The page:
In the process of improving health and saving lives, healthcare providers generate a large amount of waste. Pharmaceuticals account for much of that waste: the chemicals used in laboratories and drug manufacturing, sharps, plastic pill bottles and unused medications, to name a few. When not disposed of appropriately, these materials can have negative effects on health and the environment. A 2014 study by the U.S. Environmental Protection Agency (EPA) found pharmaceuticals in every sample taken from wastewater. While the study found low potential risks for both humans and aquatic life, the environmental impact of medications in water systems may warrant further study.
Healthcare’s environmental impact is the primary issue behind the Sustainable Pharmacy Project, launched in 2019 at the Virginia Commonwealth University (VCU) School of Pharmacy. Co-founded by student pharmacists Ladan Karim-Nejad and Kayla Pangilinan, the project’s mission is “to educate future and current healthcare providers on the environmental impact of pharmaceuticals in order to encourage positive change for climate action and improved patient outcomes.”
The Sustainable Pharmacy Project is VCU’s first student-led organization that focuses on the connection between healthcare and the environment. To Karim-Nejad and Pangilinan, informing their fellow students seemed like an ideal first step in bringing attention to the issue. “There was kind of this missing piece, like a puzzle piece to the conversation, because pharmacists are medication experts,” Karim-Nejad said. “And so we should know what's happening in the beginning as well as knowing what happens at the end [of pharmaceutical manufacturing and distribution].”
During the COVID-19 pandemic, many of the project’s events moved online. Besides sharing information through its Instagram account, the Sustainable Pharmacy Project also holds virtual events. This has allowed the project to connect interested students with experts from across the country. Their first event featured William R. Godfrey, president of the Environic Foundation International, an organization focused on sustainability across nations and industries. Another event featured “Dr. Plastic Picker,” a California-based pediatrician who developed her social media persona to promote environmental advocacy.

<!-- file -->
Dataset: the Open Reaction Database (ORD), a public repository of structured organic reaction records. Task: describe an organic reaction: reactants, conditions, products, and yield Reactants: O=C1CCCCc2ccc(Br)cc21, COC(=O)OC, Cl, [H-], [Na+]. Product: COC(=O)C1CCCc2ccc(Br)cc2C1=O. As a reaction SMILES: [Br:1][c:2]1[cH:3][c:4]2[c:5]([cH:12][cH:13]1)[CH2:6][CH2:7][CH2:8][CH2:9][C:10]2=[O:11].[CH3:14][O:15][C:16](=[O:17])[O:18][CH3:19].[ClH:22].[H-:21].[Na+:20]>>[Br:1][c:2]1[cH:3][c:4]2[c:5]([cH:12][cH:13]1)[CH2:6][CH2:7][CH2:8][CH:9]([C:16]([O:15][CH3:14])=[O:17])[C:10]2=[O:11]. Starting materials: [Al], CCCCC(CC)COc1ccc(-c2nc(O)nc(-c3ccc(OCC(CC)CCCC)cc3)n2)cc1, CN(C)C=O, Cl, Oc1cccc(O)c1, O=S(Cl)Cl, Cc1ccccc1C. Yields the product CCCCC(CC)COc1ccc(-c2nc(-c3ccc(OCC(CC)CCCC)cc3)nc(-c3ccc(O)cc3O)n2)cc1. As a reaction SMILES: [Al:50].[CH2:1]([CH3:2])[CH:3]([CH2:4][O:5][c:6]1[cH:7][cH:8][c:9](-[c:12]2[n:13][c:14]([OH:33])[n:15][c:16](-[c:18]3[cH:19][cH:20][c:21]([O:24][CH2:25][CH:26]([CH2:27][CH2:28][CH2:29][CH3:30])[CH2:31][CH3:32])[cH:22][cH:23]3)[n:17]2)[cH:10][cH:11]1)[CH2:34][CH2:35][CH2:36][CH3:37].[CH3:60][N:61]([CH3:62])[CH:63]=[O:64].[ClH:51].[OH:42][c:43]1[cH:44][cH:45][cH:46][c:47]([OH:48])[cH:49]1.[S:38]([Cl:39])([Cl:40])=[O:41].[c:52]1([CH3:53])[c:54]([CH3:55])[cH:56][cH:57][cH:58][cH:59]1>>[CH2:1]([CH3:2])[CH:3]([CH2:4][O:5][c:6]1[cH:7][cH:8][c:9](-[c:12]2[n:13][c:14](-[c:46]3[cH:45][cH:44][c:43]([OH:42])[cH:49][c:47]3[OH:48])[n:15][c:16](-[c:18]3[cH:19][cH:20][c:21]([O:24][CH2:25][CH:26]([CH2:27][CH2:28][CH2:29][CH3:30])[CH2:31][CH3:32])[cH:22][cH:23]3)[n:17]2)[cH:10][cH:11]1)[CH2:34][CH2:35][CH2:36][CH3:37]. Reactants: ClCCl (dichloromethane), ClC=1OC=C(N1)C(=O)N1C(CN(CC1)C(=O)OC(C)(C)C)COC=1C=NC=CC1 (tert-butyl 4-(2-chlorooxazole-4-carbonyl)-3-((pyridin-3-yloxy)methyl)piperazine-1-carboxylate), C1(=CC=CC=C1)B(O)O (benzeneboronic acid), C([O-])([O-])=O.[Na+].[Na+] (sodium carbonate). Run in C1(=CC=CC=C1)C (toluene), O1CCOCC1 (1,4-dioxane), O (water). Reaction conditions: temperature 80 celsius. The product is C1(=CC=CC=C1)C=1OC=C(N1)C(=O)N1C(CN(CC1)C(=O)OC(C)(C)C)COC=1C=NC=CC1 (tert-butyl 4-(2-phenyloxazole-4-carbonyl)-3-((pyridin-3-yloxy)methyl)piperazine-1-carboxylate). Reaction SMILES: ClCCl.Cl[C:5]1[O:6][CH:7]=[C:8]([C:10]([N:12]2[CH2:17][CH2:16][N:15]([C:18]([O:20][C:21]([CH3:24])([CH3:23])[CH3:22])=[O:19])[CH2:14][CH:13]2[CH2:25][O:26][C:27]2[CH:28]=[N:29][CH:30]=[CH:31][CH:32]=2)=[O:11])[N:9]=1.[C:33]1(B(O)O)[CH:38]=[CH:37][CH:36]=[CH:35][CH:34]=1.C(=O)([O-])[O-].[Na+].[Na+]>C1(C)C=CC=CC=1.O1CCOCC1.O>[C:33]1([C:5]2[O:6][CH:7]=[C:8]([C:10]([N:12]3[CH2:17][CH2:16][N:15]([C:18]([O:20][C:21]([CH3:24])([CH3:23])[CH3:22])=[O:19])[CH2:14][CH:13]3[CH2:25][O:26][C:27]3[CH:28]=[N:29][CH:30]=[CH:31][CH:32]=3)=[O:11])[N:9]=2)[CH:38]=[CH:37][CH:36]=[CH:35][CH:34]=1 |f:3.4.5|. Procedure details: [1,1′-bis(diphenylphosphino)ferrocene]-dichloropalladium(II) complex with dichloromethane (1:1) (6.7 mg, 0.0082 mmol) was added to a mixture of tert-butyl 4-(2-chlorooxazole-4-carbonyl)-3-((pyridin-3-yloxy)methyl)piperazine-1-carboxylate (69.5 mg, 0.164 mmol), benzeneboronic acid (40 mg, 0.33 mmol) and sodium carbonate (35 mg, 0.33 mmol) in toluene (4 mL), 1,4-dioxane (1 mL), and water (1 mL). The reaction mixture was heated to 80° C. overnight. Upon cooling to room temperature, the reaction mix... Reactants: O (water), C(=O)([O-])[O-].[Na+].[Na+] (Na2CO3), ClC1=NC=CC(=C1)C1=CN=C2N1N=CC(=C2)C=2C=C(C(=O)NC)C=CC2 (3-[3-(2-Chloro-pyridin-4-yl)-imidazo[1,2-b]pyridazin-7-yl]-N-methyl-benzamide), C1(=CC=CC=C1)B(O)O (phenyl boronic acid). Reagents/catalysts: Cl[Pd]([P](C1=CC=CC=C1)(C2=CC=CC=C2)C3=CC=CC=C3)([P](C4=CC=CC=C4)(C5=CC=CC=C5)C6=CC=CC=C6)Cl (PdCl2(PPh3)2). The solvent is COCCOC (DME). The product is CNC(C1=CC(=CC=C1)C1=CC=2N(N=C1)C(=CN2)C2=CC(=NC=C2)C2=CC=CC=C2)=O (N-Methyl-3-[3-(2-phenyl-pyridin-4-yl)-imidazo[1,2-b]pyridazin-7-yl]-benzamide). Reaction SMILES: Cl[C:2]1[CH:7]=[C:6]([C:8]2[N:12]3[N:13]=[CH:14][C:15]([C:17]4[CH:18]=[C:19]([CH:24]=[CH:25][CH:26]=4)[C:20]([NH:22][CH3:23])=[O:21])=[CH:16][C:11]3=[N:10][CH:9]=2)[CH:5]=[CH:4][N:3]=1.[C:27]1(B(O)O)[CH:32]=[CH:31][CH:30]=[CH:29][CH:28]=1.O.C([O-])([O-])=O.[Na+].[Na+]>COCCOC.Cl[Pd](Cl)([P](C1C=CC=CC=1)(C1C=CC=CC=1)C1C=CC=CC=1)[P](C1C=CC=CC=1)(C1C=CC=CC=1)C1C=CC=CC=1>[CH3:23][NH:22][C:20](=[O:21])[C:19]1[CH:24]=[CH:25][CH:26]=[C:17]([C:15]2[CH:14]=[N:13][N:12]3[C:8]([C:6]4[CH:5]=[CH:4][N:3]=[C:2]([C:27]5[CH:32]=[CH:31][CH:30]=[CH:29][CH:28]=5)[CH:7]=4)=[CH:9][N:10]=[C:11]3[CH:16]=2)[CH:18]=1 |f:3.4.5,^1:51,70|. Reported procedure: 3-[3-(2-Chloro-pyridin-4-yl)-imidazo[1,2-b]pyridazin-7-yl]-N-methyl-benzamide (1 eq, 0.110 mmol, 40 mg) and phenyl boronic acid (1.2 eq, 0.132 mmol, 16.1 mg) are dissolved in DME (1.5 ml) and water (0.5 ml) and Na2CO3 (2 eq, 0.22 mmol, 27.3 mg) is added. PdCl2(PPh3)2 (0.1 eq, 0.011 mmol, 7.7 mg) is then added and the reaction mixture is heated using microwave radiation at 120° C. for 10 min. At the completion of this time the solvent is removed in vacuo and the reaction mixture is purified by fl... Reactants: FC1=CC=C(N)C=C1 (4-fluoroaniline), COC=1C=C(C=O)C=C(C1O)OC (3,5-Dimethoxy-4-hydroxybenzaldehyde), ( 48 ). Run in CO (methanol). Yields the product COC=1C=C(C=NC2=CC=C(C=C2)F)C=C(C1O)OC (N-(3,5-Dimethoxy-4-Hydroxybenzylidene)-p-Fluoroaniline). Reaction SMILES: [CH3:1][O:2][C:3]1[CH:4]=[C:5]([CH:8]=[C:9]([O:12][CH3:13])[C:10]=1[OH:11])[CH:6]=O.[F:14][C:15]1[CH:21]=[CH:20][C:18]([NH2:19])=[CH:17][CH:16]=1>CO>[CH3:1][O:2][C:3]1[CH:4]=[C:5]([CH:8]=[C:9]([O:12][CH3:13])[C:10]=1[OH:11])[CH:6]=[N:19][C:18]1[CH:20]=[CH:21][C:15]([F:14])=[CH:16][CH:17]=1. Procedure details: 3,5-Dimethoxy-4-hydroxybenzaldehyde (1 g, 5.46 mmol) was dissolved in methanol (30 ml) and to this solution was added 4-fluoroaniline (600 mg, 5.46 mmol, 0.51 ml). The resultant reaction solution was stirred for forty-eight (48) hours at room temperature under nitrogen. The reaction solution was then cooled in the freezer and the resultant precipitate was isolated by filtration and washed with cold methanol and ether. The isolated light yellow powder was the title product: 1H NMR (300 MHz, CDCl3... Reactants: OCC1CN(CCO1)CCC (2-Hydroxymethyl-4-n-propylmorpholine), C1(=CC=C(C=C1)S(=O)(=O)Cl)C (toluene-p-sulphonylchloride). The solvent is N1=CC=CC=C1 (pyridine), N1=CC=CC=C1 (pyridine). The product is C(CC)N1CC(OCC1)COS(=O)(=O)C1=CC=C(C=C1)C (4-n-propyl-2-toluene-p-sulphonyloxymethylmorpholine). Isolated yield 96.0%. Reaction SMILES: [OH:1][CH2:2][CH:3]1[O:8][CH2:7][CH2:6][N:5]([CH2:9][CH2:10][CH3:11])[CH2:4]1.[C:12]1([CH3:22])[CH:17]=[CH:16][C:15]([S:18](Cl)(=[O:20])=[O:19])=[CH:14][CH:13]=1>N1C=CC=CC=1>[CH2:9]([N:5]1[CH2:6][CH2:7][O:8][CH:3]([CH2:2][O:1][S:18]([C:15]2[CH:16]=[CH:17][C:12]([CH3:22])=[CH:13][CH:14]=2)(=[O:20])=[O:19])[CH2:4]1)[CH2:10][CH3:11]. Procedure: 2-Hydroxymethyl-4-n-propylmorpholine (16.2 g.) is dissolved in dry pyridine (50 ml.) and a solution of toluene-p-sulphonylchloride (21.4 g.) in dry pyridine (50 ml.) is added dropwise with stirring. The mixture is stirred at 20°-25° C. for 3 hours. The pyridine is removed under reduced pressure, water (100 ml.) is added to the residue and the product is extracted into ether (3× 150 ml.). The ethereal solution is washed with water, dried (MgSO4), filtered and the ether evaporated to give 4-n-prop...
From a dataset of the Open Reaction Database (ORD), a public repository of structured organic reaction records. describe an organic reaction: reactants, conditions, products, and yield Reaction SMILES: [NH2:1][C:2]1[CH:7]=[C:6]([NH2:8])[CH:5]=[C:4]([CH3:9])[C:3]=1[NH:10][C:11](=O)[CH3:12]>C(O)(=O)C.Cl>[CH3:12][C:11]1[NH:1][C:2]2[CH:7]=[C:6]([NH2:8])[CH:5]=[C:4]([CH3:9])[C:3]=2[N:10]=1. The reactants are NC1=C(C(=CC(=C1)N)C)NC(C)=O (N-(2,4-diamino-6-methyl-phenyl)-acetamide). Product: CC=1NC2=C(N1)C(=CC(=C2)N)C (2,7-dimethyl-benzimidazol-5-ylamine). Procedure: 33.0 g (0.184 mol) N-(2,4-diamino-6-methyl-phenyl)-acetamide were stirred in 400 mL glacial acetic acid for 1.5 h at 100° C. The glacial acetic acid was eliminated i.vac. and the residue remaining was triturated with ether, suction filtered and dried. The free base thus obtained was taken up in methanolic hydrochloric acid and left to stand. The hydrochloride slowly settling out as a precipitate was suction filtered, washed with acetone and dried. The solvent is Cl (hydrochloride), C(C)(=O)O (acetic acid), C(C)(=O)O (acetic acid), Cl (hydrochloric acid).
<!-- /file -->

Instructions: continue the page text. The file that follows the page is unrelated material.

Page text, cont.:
Besides informing student pharmacists, another mission of the Sustainable Pharmacy Project is spreading awareness among the general public about healthcare waste and proper medication disposal. Recycling empty medication bottles and disposing of pharmaceuticals properly are two ways that consumers can help reduce healthcare waste. However, not all communities have recycling programs that accept medication containers or have established drug disposal programs. By bringing more attention to the issue, the project’s leaders hope that more U.S. locations will enable medication disposal, container recycling and an overall reduction of healthcare waste.
Even where recycling and disposal programs already exist, patients may not be aware of them or how to use them. The project’s leaders note that pharmacists, as publicly visible and respected providers, are uniquely positioned to inform patients and influence the way they think about medication disposal and recycling. “People trust you, and they take that really seriously,” said Kelly Pratt, secretary for the Sustainable Pharmacy Project. “And so [we need to say], ‘This is a medication, this is a big deal, you need to dispose of this properly,’ instead of simply throwing it away without giving a second thought to where it will end up.”